Luciferion - The Apostate
Listenable Records
Progressive Death Metal with Atmospheric Black touches
11 songs (58'25")
Release year: 2003
Luciferion, Listenable Records
Reviewed by Alex
Surprise of the month
NOTE: After this review was posted Wojtek Lisicki from Luciferion wrote to me and asked to correct a few things to make the review factually correct. As I only had a promo, I could not possibly have known all the facts. As such, I thank Wojtek for setting the facts straight.

When I read the lineup of Luciferion a "Gothenburg superband" notion immediately came to mind. Luciferion sees Wojtek Lisicki (guitars), Michael Nicklasson (vocals), Martin Furangen (bass) and Hans Nilsson (drums) join forces. For those of you who do not know (and I am sure there are some), Wojtek is the guitarist, main composer and mastermind of Lost Horizon (according to me one of the most relevant power metal bands these days). Martin also handles bass for Lost Horizon. Michael plays bass in Dark Tranquillity, and Hans Nilsson has been a very busy drummer in the Swedish scene having played in Liars In Wait (92-94), Crystal Age (94-96), Diabolic (96-presently active member), Dimension Zero (1996-presently active member), The Great Deceiver (97-01). How is this for a lineup? The mistake I made was to assume that The Apostate would be another Gothenburg metal album. Man, was I wrong or what!

It is often that extreme metal people get involved with side projects that showcase their softer sides (half of In Flames and just about half of Norwegian black metallers have a power metal, hard rock or gothic project). I am not saying the opposite never happens, but there are fewer examples (is this why I am struggling to come up with one?). Luciferion is as far away from Lost Horizon, as Earth is from Pluto. With this band Wojtek and the guys purge all darkness and evilness that can possibly be had in a man's soul (according to Wojtek, Luciferion does not propagate evil! The new face of the band deals with the same themes as Lost Horizon, but in a more extreme form). Yet, it is all done tastefully, at the most professional level of musicianship.

The album basically can be broken down in three parts. The first part is The Apostate itself, undoubtedly a concept story from what I can tell. Creepy Intro, crowd chants and a fair amount of narration set up the 6-part title track. With the first notes of machine gun drumming, pounding riffs, tasteful synthesizers and hellish vocals one learns what this is all about. Black/death metal with atmospheric twists is on display. Michael does most of the vocals in Luciferion. Wojtek contributed the ultra growls in the first and the second song. The vocals are not overindulgent (who even knew that Michael can growl?). Long instrumental passages are plentiful, and are the strongest points of the album. I do not totally dig the title track, as it is not flowing 100% for me with cosmic keyboard gaps and that slightly annoying, but essential for the story’s sake, narration. The end of the title track is a crazy chaotic shredfest reminding us that we are dealing with Wojtek Lisicki, a guitarist extraordinaire.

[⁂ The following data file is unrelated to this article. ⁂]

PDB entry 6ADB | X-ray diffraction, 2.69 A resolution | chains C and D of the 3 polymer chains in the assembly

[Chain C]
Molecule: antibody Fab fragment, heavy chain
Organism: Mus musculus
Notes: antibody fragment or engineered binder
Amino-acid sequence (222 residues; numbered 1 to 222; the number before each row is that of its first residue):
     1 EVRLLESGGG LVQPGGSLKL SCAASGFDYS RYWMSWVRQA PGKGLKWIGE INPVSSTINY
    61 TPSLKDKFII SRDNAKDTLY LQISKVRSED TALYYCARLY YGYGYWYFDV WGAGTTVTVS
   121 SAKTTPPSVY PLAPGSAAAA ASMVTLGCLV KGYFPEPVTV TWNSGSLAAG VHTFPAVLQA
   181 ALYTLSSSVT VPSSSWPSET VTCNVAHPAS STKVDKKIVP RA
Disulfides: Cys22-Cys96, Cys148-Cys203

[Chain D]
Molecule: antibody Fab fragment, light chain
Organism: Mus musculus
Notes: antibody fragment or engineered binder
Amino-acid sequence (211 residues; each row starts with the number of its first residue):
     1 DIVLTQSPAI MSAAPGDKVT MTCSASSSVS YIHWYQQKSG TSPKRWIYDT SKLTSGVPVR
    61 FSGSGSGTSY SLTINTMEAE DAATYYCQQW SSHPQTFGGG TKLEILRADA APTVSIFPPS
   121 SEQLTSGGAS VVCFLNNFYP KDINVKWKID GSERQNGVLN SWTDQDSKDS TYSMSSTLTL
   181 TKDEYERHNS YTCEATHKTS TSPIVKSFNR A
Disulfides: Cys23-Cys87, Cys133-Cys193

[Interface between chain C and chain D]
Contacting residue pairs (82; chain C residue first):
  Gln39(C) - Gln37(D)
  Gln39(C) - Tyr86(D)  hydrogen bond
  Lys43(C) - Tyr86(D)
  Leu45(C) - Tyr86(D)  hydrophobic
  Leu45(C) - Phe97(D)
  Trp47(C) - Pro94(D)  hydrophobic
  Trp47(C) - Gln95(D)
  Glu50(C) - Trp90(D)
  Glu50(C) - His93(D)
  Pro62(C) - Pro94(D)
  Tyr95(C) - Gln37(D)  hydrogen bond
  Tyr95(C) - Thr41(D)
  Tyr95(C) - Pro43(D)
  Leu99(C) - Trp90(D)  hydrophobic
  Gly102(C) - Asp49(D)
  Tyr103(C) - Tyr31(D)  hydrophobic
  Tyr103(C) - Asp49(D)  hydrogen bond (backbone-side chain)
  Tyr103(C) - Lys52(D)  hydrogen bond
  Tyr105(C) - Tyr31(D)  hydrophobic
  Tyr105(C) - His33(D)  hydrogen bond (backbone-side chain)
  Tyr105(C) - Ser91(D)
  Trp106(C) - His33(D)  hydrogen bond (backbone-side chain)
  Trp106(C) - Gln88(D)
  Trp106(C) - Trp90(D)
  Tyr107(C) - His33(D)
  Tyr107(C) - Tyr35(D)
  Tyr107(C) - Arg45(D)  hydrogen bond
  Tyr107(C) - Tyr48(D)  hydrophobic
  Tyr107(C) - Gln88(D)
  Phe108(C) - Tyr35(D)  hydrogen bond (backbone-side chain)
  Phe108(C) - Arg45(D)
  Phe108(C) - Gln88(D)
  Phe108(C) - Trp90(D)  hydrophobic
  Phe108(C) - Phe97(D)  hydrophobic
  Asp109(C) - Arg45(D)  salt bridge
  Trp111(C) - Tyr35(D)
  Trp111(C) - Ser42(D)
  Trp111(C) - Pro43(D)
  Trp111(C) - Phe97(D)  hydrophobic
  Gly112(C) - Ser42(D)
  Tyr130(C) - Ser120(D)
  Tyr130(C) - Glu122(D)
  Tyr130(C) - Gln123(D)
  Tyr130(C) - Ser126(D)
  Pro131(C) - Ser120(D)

The Apostate continues with three brilliant tracks Become Or Be Gone, Destroying By Will and New World To See. If you thought that Dimmu Borgir is overdoing it with symphonics and keyboards, if you still can’t get over the fact Emperor is no more, if you like a more structured riffs in your black metal potion and are willing to accept progressive complex guitar structures, these tracks will blow you away. The music is quirky, jazzy, and at the same time majestic and demonic. It feels like thousand of hellish flies came out of darkness to sting an every inch of your body. At the same time, the music is strong and triumphant. Guitar skills are mind-blowing with astounding trading lead and harmony in New World To See being the crowning achievement. When someone says “the band sounds totally Finnish or Swedish” you almost know what to expect. Luciferion on The Apostate takes a Norwegian sound and infuses it with progressive spirit and technical guitars.

The second part is a Celtic Frost cover Circle Of The Tyrants, a track I didn’t care for too much, probably, because I am not a Celtic Frost fan.

The last five tracks come by way of The Demon Of 1994 demo/first album recorded and released by Luciferion in 1993 – 1994. The songs of the demo have later been perfected and re-recorded on the proper album Demonication (The Manifest). I’d give somebody $100 if he told me that Wojtek played an intense death metal before creating Highlander which went on to become Lost Horizon. The Demon of 1994 is not as complex, twisted or atmospheric as The Apostate. Instead, it is an immediately catchy and groovy headbanging riff festival with thick drums and wanking bass (Rebel Souls). You could think music sometimes borders on playful (The Voyager), if it wasn’t for some Satanic lyrics that I could make out. Some of the best leads are found in Rebel Souls and Satan’s Gift. They can be both delicate or jump all over the fretboard. The music can be as melodic as it gets (the opening of Hymns of Immortals) without the obvious flowing melody. Short and fiery Graced By Fire shows how much Luciferion has changed from where they started. What sounds now befitting Emperor, Zyklon and Aeternus could share the stage with Marduk and Immolation 10 years ago.

I don’t think the tag Surprise of the Month can be applied more appropriately. Both from the standpoint of the style of music the band plays, and how well they do it. This is definitely worth searching for.

Killing Songs :
Become Or Be Gone, Destroying By Will, New World To See, Rebel Souls, The Voyager, Satan's Gift, Graced By Fire
Alex quoted 81 / 100
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